A political battle is raging over what a post-ISIL Iraq could look like.
At least 6,878 civilians were killed in Iraq last year, as the Iraqi government struggled to maintain security and dislodge fighters from the Islamic State of Iraq and the Levant (ISIL, also known as ISIS) group from areas under its control.
The UN Assistance Mission for Iraq, known as UNAMI, said on Tuesday that its numbers “have to be considered as the absolute minimum”, as it was not able to verify casualties among civilians in conflict areas.
It added that last year’s figures did not include casualties among civilians in Iraq’s western Anbar province for the months of May, July, August and December.
According to UNAMI figures, at least 12,388 civilians were wounded in 2016.
The monthly UN casualty report for December 2016 showed that a total of 386 civilians were killed and another 1,066 were wounded.
The worst affected area was the northern province of Nineveh, where government forces are fighting to retake the ISIL-held city of Mosul, with 208 civilians killed and 511 injured. The capital, Baghdad, came next with 109 civilians killed and 523 injured.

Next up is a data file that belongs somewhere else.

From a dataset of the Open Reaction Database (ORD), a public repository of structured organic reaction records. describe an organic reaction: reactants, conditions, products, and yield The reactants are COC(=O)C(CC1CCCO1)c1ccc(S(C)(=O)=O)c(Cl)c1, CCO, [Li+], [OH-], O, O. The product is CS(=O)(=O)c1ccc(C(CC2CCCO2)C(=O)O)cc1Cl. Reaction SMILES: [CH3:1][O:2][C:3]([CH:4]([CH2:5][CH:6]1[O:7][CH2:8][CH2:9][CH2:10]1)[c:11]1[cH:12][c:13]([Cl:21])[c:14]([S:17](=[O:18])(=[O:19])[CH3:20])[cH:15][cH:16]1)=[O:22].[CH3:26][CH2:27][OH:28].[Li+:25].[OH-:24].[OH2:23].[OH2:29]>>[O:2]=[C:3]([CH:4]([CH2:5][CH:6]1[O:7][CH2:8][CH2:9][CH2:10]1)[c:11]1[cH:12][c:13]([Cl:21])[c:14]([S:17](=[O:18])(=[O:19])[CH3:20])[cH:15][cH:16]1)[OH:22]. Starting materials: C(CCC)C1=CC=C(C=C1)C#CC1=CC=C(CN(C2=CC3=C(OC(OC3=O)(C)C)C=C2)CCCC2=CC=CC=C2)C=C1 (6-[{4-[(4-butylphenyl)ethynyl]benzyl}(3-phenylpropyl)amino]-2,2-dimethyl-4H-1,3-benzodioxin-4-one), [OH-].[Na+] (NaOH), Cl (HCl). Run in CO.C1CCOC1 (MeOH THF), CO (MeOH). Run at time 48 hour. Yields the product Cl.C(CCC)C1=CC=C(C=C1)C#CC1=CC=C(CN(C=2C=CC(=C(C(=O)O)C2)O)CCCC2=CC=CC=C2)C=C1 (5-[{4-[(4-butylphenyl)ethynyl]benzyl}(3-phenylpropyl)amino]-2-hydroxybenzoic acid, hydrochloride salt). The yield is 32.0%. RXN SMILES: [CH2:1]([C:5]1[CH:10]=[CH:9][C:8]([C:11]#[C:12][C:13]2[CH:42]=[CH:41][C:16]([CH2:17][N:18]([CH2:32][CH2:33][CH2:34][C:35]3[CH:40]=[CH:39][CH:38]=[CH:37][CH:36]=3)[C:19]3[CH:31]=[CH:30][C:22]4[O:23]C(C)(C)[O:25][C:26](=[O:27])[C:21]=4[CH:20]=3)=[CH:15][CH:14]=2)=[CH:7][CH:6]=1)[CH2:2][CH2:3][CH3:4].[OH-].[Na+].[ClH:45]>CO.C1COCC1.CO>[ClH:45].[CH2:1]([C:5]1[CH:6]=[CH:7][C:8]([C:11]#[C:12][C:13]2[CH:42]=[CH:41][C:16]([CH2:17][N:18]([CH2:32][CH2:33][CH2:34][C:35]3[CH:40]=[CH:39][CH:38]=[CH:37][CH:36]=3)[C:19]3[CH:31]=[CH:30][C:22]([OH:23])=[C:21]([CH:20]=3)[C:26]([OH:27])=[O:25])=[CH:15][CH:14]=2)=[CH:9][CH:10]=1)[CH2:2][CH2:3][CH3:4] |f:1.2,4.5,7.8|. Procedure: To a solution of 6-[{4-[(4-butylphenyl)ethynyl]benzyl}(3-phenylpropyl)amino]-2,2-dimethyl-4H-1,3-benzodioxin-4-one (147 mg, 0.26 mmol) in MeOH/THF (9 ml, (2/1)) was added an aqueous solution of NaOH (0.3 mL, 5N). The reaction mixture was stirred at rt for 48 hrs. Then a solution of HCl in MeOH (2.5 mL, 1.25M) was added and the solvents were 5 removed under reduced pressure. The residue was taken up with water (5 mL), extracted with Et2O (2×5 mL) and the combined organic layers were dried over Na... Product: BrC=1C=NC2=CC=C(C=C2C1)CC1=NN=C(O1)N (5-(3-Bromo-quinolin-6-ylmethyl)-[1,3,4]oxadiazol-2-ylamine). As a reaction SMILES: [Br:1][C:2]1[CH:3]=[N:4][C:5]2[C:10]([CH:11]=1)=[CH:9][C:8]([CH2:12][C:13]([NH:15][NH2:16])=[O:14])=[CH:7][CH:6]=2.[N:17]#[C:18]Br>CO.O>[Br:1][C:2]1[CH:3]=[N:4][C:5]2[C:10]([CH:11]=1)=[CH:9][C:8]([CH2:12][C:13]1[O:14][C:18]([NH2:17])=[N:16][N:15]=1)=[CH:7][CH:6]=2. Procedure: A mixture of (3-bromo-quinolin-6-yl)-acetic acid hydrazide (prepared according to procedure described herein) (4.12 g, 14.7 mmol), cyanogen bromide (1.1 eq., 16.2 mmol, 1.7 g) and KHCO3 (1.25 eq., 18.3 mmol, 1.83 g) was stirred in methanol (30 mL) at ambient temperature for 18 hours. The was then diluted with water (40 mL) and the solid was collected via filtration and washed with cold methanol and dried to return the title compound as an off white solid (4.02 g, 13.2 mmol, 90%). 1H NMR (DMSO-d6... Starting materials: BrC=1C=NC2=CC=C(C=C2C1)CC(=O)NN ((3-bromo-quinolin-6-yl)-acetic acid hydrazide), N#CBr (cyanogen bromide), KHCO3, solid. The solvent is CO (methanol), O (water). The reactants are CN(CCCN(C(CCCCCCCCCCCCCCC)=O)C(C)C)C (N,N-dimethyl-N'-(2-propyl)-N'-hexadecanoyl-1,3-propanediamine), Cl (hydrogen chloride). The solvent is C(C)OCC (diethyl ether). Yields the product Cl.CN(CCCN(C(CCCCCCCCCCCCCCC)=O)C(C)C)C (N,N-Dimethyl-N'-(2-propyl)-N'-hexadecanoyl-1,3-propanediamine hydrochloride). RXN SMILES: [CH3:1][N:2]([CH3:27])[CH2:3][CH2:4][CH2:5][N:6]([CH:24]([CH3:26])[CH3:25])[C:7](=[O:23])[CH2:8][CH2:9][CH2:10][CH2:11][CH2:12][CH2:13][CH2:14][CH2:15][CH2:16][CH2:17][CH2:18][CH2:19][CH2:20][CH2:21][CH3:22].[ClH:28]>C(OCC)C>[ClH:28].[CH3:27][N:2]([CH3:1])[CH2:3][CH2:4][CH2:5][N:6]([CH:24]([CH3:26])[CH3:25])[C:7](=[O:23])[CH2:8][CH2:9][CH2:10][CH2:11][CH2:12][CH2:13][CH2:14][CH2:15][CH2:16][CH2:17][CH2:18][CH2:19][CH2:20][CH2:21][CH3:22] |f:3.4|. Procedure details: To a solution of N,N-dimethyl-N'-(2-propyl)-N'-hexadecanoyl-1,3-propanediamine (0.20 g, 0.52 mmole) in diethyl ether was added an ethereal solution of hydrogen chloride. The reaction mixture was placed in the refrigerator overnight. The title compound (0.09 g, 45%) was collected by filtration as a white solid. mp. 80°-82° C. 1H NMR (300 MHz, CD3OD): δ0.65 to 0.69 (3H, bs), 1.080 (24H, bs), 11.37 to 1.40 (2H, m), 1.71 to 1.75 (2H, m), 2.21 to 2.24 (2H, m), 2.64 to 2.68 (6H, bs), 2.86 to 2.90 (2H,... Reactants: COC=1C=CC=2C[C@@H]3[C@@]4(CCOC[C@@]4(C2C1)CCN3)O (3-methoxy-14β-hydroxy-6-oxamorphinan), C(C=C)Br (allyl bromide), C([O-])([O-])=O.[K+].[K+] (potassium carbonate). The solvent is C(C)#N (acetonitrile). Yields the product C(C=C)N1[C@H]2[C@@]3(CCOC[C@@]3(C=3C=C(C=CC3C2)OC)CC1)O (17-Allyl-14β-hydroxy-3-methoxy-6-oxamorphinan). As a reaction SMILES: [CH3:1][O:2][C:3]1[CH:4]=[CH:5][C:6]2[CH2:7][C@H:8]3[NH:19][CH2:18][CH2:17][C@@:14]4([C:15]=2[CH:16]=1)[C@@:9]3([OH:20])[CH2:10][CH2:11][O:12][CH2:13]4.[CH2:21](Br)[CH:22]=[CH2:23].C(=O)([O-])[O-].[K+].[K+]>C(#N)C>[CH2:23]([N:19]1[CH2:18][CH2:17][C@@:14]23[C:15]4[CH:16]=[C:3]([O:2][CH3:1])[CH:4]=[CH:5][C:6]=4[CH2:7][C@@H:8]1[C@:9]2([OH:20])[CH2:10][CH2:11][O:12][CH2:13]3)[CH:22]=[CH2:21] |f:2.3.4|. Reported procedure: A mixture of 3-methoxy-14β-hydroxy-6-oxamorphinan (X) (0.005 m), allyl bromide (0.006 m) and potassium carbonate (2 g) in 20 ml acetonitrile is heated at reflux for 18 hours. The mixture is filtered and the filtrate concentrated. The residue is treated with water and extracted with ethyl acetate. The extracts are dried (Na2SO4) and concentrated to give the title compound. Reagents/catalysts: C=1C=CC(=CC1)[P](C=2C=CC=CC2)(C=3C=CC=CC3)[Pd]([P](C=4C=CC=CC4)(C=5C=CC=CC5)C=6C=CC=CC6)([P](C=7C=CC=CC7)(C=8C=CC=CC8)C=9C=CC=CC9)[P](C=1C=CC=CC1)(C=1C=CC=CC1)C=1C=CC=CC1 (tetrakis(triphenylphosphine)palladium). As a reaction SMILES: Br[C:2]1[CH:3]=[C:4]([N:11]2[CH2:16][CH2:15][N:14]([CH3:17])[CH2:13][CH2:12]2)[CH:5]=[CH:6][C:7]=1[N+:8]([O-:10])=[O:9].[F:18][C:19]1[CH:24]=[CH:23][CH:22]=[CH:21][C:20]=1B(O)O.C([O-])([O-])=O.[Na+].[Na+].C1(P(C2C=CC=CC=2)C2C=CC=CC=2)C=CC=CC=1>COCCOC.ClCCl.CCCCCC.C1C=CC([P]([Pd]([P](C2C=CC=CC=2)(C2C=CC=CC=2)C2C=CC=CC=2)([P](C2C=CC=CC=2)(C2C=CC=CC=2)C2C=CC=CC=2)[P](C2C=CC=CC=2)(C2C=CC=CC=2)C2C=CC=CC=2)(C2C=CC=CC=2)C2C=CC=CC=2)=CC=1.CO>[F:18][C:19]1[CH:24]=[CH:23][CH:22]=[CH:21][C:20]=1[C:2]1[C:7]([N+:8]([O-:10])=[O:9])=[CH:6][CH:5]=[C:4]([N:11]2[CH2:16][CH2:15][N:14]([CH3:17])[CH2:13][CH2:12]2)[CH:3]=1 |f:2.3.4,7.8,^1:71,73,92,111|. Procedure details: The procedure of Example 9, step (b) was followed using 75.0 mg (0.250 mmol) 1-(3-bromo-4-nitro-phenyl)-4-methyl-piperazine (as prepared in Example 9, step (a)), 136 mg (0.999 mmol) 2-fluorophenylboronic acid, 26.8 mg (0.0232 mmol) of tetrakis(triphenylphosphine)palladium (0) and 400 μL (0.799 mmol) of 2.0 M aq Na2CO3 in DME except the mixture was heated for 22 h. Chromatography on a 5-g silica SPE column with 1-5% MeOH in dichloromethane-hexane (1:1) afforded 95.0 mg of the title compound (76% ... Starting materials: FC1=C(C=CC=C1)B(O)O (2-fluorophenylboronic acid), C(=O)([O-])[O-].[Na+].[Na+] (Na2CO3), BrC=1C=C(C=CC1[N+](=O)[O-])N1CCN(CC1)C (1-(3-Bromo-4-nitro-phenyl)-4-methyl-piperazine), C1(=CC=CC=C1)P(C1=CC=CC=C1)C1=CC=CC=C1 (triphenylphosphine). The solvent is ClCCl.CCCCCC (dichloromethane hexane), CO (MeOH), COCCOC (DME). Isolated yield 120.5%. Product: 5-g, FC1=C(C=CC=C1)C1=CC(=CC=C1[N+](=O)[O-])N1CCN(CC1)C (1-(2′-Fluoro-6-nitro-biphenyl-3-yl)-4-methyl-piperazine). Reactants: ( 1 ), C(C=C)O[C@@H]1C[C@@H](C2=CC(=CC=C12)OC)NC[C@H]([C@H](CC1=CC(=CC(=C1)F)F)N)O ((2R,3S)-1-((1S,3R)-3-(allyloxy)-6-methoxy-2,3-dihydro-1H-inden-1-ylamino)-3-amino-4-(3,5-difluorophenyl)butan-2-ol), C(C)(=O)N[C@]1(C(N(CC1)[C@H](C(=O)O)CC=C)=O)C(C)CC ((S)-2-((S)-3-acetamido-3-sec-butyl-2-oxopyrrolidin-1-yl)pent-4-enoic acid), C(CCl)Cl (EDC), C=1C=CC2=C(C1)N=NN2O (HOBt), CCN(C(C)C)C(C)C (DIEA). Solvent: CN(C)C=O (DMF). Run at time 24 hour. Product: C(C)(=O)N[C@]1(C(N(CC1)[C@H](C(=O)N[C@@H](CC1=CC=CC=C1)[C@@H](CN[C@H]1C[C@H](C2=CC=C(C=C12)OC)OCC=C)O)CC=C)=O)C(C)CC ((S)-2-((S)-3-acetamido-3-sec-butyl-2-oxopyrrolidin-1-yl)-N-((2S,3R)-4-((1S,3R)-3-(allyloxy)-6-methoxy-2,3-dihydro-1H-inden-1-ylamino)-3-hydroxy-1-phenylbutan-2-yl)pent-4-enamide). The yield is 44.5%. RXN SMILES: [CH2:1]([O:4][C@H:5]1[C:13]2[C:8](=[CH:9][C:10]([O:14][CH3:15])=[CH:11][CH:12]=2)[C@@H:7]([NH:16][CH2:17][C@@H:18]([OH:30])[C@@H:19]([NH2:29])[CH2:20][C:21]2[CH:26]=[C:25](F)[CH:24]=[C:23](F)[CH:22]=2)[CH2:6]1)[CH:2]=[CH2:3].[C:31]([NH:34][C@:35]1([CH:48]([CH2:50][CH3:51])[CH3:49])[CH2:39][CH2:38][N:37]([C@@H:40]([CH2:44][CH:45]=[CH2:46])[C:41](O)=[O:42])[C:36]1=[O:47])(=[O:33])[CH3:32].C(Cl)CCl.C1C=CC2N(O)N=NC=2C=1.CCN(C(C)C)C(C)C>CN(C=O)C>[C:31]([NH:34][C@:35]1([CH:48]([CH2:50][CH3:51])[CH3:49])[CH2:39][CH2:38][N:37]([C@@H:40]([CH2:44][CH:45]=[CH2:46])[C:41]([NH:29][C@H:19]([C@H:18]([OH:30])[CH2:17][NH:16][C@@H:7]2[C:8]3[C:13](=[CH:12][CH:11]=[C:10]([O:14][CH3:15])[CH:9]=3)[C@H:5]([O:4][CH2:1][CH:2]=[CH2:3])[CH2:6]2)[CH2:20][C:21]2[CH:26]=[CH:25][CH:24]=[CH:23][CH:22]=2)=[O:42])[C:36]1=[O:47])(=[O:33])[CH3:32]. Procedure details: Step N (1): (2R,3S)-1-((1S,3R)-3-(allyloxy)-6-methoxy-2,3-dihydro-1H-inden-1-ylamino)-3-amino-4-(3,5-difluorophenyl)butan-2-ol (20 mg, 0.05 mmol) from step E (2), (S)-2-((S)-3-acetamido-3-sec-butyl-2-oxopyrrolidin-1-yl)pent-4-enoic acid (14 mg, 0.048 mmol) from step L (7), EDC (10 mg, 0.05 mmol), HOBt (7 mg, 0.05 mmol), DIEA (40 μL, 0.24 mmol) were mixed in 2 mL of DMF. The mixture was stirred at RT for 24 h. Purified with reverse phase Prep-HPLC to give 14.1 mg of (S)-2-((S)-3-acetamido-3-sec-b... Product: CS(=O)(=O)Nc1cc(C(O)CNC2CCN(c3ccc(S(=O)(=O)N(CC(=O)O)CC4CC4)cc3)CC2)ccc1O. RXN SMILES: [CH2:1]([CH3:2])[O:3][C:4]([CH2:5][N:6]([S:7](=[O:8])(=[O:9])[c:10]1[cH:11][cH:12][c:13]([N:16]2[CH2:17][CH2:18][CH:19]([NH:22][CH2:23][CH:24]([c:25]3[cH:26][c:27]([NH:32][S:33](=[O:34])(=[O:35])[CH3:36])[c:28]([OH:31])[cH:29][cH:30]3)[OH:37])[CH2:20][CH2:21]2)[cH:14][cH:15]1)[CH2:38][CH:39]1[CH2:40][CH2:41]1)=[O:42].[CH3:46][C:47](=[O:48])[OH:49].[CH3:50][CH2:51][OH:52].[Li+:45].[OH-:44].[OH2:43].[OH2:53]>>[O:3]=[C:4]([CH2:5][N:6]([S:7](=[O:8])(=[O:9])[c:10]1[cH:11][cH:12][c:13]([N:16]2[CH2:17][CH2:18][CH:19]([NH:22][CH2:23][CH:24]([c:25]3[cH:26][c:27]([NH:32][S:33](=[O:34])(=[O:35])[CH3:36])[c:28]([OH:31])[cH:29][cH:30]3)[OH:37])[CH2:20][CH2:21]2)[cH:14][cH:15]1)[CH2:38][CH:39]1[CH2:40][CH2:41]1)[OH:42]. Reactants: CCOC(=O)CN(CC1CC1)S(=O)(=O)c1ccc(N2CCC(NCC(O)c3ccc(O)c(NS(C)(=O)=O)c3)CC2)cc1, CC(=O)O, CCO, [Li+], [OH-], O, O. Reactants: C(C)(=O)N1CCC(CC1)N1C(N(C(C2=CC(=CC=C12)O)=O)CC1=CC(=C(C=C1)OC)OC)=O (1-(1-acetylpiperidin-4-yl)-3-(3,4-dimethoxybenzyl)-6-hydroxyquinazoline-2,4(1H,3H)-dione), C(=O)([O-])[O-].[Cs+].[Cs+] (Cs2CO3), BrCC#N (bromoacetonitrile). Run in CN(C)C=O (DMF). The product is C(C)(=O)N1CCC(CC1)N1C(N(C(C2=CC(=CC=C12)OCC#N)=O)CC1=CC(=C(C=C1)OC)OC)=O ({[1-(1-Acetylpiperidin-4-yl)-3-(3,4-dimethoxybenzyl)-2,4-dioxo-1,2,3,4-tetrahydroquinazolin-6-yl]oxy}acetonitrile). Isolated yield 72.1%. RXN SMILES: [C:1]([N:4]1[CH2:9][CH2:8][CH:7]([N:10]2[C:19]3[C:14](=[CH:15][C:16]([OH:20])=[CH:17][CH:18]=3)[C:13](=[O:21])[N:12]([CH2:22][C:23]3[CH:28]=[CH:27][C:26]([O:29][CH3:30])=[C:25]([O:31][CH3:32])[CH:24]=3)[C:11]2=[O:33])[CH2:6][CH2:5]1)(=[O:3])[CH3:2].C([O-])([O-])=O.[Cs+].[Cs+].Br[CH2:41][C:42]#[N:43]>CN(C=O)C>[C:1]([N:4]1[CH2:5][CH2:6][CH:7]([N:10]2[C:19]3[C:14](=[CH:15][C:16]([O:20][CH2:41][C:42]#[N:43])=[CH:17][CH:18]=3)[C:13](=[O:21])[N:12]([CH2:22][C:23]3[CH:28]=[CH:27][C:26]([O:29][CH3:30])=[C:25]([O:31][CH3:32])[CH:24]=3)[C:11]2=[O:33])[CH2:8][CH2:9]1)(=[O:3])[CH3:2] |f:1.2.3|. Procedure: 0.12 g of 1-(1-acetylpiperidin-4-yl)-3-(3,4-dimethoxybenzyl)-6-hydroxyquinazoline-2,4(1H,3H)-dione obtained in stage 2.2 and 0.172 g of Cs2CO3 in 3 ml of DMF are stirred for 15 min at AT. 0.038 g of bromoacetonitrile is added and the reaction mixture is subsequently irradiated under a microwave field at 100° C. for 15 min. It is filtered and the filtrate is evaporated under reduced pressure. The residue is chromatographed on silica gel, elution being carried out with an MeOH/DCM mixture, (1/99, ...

In the last week alone, ISIL claimed responsibility for a string of bombings in Baghdad that killed more than 50 people.
The deadliest ISIL attack was in July, when a massive suicide bombing in a bustling market area in central Baghdad killed almost 300 people, the bloodiest single attack in the capital in 13 years of war.
“This is, no doubt, an attempt by [ISIL] to divert attention from their losses in Mosul and, unfortunately, it is the innocent civilians who are paying the price,” Jan Kubis, the special representative of the UN secretary-general for Iraq, said in a statement.
US-backed Iraqi forces are currently fighting to push ISIL fighters from Mosul, the armed group’s last major stronghold in the country, but are facing fierce resistance.
Unlike other reports, last month’s report did not include casualties among security forces.
The UN came under criticism from the Iraqi military last month after reporting that nearly 2,000 members of the Iraqi forces had been killed in November. The Iraqi government has not publicised the casualty figures for government troops and paramilitary forces fighting in Mosul and elsewhere in northern Iraq.